The Language of Knowledge and the Language of Power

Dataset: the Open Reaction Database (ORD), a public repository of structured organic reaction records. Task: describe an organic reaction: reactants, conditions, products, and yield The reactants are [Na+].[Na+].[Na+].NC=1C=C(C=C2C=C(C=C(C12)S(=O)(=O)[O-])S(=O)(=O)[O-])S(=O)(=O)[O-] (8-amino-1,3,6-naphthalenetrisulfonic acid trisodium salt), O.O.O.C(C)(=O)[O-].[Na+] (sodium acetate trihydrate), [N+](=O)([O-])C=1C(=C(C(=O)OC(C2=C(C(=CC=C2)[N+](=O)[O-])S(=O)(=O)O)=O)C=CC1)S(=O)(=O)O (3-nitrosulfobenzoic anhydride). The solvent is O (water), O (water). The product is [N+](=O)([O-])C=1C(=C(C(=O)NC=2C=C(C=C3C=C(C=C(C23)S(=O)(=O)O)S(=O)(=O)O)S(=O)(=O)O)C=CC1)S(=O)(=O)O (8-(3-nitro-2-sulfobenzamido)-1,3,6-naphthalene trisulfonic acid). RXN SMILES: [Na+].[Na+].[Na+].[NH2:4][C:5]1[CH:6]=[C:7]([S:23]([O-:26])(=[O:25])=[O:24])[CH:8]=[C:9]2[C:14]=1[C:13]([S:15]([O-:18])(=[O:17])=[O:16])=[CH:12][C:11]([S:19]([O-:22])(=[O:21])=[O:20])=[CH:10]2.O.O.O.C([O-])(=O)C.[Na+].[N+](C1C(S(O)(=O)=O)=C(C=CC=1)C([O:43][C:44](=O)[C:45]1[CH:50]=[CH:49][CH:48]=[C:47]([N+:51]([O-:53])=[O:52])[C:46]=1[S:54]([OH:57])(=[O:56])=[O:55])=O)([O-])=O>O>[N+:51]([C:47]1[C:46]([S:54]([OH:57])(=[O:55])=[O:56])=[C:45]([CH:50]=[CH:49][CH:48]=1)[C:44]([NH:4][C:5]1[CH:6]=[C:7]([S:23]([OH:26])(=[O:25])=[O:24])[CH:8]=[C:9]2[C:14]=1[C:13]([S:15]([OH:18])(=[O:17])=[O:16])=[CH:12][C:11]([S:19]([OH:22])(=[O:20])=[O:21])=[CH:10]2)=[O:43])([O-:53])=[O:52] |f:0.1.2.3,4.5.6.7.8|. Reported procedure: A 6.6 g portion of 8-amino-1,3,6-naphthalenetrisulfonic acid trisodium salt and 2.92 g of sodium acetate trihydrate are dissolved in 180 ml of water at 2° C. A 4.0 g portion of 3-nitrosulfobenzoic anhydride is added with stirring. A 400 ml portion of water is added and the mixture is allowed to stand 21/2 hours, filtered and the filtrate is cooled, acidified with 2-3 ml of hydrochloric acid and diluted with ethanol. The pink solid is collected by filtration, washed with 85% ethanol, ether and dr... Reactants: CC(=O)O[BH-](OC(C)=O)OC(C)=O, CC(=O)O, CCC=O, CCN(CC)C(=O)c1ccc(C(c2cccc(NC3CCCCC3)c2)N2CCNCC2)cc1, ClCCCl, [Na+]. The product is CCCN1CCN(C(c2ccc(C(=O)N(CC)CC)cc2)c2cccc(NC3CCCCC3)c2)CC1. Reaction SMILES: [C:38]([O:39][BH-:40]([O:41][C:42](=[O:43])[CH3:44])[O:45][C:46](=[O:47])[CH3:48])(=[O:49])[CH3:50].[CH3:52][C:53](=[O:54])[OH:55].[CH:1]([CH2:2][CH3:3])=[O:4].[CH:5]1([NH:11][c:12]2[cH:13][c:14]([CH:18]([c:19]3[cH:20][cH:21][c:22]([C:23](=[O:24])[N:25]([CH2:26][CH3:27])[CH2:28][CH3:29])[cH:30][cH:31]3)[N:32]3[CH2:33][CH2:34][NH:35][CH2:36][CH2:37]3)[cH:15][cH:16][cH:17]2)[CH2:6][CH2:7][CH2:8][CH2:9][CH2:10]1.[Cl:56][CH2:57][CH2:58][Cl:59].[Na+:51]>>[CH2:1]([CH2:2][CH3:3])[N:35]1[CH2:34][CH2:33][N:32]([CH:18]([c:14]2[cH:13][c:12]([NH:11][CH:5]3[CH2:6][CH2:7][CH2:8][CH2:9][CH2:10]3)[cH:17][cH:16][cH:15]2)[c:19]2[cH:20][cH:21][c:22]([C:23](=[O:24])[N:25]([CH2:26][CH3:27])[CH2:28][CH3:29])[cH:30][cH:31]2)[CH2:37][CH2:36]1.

Thomas De Quincey published in 1848 an essay on the poetry of Pope with a long digression on “the literature of knowledge” and “the literature of power.” I want to treat these categories speculatively, in order pursue the question of what we may mean by “knowledge”: a word that in the eighteenth century was synonymous with science, and that in De Quincey’s day hadn’t yet drifted far from that sense. The function of the literature of knowledge, De Quincey wrote,